Culture, income, and CO2 emission
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Given the devastating effects of global warming, the problem of human-induced climate change, and in particular carbon dioxide emissions, has been high on the global policy agenda. In this study, we examine the relationship between national culture, carbon dioxide emissions, and economic growth in the framework of the Environmental Kuznets Curve (EKC). Applying system GMM panel estimator across 69 developed and developing countries, we confirm the existence of EKC and show that culture significantly affects the income-emission relationship. Moreover, the effects of the six cultural dimensions on EKC can be collapsed into two: (i) masculinity, power distance and indulgence move the EKC upward and shift the income turning point to the left; and (ii) individualism, uncertainty, and long-term orientation move the EKC downward while shifting the income turning point to the right. The impact of culture on EKC remains also robust for alternative specifications. Future policy and global initiatives in sustainable development should incorporate the multidimensional impact of culture on national behavior towards environment and economic growth, a relationship that has been largely ignored in economic decision-making models.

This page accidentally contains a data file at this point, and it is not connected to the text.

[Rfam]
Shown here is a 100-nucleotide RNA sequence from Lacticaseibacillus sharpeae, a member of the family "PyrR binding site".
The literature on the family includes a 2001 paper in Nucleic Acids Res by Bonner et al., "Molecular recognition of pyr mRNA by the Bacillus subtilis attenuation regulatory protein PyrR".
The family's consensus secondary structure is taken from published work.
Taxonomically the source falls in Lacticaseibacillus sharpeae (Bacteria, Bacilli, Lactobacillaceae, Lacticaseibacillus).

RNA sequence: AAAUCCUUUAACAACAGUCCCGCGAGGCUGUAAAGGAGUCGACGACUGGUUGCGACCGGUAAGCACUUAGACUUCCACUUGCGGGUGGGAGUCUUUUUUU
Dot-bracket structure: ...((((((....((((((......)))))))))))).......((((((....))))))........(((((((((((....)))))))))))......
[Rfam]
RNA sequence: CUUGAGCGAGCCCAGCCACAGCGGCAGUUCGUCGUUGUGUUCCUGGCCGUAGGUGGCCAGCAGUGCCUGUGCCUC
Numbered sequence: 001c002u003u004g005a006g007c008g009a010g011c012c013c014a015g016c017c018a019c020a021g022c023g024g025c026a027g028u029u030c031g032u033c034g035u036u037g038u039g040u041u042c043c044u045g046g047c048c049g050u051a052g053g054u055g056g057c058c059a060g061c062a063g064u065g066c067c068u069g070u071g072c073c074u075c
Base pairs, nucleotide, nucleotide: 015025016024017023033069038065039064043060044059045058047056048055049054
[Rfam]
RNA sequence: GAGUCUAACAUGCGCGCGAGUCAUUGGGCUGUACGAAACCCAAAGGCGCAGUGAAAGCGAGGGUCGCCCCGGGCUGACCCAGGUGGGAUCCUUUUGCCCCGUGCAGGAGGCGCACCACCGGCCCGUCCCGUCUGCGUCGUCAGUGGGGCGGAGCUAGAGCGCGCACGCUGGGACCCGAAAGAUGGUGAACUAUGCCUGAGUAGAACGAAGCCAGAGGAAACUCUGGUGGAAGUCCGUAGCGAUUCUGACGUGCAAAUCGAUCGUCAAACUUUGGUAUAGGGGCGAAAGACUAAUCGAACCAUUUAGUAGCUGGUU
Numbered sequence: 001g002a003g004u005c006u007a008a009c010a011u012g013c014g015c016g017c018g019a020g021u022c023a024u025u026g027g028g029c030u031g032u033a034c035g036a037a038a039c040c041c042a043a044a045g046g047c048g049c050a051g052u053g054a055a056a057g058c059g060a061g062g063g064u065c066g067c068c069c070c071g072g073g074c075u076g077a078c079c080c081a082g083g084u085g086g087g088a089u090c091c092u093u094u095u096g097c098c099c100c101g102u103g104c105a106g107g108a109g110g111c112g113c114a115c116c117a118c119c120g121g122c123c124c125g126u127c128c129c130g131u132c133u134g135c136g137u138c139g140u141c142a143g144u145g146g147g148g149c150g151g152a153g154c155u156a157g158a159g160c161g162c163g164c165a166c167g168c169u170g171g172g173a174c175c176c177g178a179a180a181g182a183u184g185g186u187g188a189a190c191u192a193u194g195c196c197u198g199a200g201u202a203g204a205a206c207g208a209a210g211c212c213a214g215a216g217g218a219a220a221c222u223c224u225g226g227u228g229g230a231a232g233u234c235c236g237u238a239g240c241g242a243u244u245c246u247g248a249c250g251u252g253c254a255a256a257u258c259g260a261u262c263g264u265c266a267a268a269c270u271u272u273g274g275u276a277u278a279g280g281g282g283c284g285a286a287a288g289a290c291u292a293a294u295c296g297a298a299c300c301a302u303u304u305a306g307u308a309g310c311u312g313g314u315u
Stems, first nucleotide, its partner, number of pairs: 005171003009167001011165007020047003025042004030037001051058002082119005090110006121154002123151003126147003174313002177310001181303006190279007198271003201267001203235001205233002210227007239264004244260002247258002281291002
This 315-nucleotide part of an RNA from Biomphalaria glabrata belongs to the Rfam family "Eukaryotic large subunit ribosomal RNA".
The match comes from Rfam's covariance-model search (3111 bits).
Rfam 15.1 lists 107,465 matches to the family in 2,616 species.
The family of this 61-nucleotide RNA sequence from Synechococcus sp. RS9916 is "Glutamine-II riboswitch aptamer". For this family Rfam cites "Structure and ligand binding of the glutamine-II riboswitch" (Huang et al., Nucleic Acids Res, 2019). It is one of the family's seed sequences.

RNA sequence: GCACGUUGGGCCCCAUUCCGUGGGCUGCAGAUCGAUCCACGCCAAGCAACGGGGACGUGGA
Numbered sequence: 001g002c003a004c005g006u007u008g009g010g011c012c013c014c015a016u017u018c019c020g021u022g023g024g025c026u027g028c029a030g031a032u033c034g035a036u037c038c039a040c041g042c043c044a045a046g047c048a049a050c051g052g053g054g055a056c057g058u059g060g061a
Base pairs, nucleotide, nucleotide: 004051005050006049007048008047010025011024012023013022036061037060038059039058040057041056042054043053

Culture , Income , Carbon dioxide , Environmental kuznets curve , Environmental policy , Sustainable development
Disli, M., Ng, A. B. K., & Askari, H. (2016). Culture, income, and CO2 emission. Renewable and Sustainable Energy Reviews, 62, pp. 418-428.